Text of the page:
When your co-workers are bees, you'd better be industrious. And Mark Beran -- engineer, inventor, snowboarder and beekeeper -- lives up to the standards of his hardworking colleagues. In his tiny, 350-square-foot shop in Niwot, he produces world-class mead.

"Somewhere out in the universe, there can be a non-linear event that I can't forecast that can make this whole thing make sense," says Beran, standing by four 82-gallon fermenters filled with honey wine. "You can't put that in a business plan, and I could never do that as an engineer. But of all the years I've been in business, making mead is the most pleasurable."

He's been making mead professionally for two years, using his engineering know-how to master the trade. His tidy meadery in a converted one-car garage is a state-of-the-art-of-small-spaces operation whose year-round, 64-degree temperature is maintained with a small window air conditioner, a tiny gas heater and lots of insulation. The mead kettle, in which Beran blends honey and water in ratios he perfected with his own spreadsheets, is heated by a gas burner he got at a Chinese-restaurant supply house. He customized it for optimum efficiency, soldering shut each gas jet, then opening them back up with tiny drill bits for peak performance. Beran caps his hand-corked bottles with beeswax molded to fit into a conventional hot-glue gun, which he runs through a voltage regulator at just 25 volts.

Beran's do-it-yourself credo extends to his honey: The raw material for his Medovina meads comes from beehives in his back yard. "That's a big advantage," he says. "The honey is totally fresh and needs minimum pasteurization."

Medovina meads are clean, finely crafted, pale-blonde renditions that lean to the drier side of the sweetness spectrum. The line starts with an "off-dry" version that resembles a Riesling; almost clear in color, it sports the sliced-red-apples aroma of traditional meads, along with a hint of citrus tang and a muted level of honey sugar that makes it perfect dinnertime drinking. The "semi-sweet" mead offers slightly richer aromas, a light-oil body and the flavors of honey, apples, pears and alcohol. It's Beran's biggest seller.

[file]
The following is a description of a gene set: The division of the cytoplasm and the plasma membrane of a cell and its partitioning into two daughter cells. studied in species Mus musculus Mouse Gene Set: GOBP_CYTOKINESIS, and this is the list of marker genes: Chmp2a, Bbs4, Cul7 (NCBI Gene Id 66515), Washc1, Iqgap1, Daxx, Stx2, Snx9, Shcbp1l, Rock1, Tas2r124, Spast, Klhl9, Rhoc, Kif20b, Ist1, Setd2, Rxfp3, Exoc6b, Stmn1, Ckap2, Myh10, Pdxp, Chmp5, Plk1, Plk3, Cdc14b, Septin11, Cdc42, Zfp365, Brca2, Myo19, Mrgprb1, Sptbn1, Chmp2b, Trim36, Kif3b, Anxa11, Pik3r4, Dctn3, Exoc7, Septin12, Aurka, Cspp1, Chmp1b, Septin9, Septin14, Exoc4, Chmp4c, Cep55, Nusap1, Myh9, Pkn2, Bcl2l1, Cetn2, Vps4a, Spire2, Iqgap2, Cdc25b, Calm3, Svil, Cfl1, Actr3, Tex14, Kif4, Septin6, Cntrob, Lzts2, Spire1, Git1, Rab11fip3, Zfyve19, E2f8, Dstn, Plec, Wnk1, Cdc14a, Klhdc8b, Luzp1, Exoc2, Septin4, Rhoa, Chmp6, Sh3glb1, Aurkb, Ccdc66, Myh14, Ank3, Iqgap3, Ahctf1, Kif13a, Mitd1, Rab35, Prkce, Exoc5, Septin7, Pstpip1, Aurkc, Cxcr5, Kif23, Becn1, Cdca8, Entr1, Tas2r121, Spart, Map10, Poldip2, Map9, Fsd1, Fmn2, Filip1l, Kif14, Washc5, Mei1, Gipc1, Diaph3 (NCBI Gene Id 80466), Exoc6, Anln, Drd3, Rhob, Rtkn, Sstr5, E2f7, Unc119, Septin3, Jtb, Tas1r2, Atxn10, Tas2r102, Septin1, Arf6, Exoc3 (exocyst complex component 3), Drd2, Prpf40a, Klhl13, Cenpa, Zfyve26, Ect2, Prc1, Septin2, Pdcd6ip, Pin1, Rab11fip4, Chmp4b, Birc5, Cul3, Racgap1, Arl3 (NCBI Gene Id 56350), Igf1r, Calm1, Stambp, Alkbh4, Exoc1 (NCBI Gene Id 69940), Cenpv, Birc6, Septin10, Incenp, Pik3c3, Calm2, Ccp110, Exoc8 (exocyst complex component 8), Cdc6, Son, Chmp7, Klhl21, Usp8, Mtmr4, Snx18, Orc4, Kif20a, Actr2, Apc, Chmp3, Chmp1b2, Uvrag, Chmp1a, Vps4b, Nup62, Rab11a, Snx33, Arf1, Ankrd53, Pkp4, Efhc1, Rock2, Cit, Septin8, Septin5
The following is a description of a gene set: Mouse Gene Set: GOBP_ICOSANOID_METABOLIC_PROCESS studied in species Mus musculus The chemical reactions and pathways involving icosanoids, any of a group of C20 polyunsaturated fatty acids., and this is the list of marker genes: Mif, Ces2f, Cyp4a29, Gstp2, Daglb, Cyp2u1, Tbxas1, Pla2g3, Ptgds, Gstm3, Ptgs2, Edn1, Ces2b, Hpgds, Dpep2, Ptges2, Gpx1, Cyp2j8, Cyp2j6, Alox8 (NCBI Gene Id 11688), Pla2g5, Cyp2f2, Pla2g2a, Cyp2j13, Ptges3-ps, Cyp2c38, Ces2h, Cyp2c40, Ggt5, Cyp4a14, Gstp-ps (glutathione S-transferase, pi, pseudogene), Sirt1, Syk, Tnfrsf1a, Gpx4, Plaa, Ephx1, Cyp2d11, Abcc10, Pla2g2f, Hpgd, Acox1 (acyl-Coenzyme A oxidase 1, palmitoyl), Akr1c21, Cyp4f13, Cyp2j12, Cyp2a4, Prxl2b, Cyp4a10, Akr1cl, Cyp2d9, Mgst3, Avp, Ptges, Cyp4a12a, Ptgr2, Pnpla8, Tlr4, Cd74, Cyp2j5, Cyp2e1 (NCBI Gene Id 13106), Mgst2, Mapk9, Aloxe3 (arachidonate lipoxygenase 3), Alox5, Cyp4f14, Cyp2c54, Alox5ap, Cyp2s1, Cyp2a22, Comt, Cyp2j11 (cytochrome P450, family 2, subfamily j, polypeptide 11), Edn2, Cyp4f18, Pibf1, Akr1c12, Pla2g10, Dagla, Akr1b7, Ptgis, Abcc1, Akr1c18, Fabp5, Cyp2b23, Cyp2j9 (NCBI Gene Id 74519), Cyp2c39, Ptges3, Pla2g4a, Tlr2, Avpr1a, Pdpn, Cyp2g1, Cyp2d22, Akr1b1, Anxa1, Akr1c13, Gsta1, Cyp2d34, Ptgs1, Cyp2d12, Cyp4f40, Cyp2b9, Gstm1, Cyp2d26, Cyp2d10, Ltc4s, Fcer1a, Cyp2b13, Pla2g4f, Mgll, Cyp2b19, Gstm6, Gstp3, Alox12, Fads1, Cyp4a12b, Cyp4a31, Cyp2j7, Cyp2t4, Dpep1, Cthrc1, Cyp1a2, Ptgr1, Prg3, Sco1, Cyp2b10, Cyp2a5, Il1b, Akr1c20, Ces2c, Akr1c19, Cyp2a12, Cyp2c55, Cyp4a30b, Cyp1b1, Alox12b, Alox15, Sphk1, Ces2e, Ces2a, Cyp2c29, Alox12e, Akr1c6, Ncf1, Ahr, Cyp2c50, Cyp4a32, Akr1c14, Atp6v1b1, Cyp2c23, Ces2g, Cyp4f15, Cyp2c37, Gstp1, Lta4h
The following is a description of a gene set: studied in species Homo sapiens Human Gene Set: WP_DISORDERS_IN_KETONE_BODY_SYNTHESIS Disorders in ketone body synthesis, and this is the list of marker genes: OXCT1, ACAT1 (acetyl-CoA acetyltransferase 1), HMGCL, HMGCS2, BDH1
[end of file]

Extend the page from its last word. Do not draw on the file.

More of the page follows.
His "dessert" wine is several steps shy of the cloying, sticky meads that possess residual sugars and scare off would-be mead drinkers fretting about headaches and hangovers. It's an accessible, elegant whisperer that doubles as an after-dinner liqueur or anytime sipper, with enough alcohol to counter its candied pleasures. The Medovina lineup also features a cyser -- an obscure drink, made from blending mead and apple cider, that delivers green apple and citrus notes, undertones of more apples and honey, and a tart finish. Down the road, Beran plans to release a number of smaller-batch expressions blended with fruit-steeped meads that are now fermenting in his shop. Those boutique gems include honey wines blessed with Western Slope peaches, as well as sour cherries and rose petals from his yard.

Beran's creations weigh in at about 13 percent alcohol, an insidious, nearly invisible feature that slowly warms the back of the eyeballs and the top of the brain as only the best alcoholic beverages can. "Our meads are pretty potent," he says. "We've found that we get a good harmony at a higher alcohol level." The meads age for nine to twelve months, until the yeasts are done with their work -- an "old-world" process that skips the sulfites most wineries use to stop yeast activity. "We trade time for production capacity," he explains.